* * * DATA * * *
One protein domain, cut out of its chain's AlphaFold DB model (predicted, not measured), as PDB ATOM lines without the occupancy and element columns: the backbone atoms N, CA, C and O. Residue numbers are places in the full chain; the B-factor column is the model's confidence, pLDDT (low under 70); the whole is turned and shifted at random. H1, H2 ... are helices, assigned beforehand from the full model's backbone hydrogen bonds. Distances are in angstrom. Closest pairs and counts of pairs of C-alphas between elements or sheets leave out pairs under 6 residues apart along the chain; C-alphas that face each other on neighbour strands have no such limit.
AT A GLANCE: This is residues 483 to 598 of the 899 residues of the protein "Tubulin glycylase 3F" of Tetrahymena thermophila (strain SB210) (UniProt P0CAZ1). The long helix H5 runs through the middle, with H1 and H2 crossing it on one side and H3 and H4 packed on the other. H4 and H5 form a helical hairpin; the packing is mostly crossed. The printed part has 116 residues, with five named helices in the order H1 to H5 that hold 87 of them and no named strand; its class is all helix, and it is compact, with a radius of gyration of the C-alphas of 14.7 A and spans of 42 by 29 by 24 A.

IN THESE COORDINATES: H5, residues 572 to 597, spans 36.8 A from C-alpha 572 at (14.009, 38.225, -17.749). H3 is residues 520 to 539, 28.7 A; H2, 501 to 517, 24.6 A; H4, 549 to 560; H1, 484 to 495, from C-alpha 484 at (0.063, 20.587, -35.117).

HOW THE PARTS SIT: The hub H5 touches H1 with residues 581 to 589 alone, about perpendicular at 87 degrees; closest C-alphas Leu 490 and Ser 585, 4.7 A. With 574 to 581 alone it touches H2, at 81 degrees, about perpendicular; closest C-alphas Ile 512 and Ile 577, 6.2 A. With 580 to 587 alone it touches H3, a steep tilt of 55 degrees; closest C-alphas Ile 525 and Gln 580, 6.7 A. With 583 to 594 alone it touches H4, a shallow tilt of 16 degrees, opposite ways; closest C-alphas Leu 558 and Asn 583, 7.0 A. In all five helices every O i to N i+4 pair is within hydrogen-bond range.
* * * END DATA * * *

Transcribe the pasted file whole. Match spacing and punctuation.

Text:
One protein domain, cut out of its chain's AlphaFold DB model (predicted, not measured), as PDB ATOM lines without the occupancy and element columns: the backbone atoms N, CA, C and O. Residue numbers are places in the full chain; the B-factor column is the model's confidence, pLDDT (low under 70); the whole is turned and shifted at random. H1, H2 ... are helices, assigned beforehand from the full model's backbone hydrogen bonds. Distances are in angstrom. Closest pairs and counts of pairs of C-alphas between elements or sheets leave out pairs under 6 residues apart along the chain; C-alphas that face each other on neighbour strands have no such limit.
AT A GLANCE: This is residues 483 to 598 of the 899 residues of the protein "Tubulin glycylase 3F" of Tetrahymena thermophila (strain SB210) (UniProt P0CAZ1). The long helix H5 runs through the middle, with H1 and H2 crossing it on one side and H3 and H4 packed on the other. H4 and H5 form a helical hairpin; the packing is mostly crossed. The printed part has 116 residues, with five named helices in the order H1 to H5 that hold 87 of them and no named strand; its class is all helix, and it is compact, with a radius of gyration of the C-alphas of 14.7 A and spans of 42 by 29 by 24 A.

IN THESE COORDINATES: H5, residues 572 to 597, spans 36.8 A from C-alpha 572 at (14.009, 38.225, -17.749). H3 is residues 520 to 539, 28.7 A; H2, 501 to 517, 24.6 A; H4, 549 to 560; H1, 484 to 495, from C-alpha 484 at (0.063, 20.587, -35.117).

HOW THE PARTS SIT: The hub H5 touches H1 with residues 581 to 589 alone, about perpendicular at 87 degrees; closest C-alphas Leu 490 and Ser 585, 4.7 A. With 574 to 581 alone it touches H2, at 81 degrees, about perpendicular; closest C-alphas Ile 512 and Ile 577, 6.2 A. With 580 to 587 alone it touches H3, a steep tilt of 55 degrees; closest C-alphas Ile 525 and Gln 580, 6.7 A. With 583 to 594 alone it touches H4, a shallow tilt of 16 degrees, opposite ways; closest C-alphas Leu 558 and Asn 583, 7.0 A. In all five helices every O i to N i+4 pair is within hydrogen-bond range.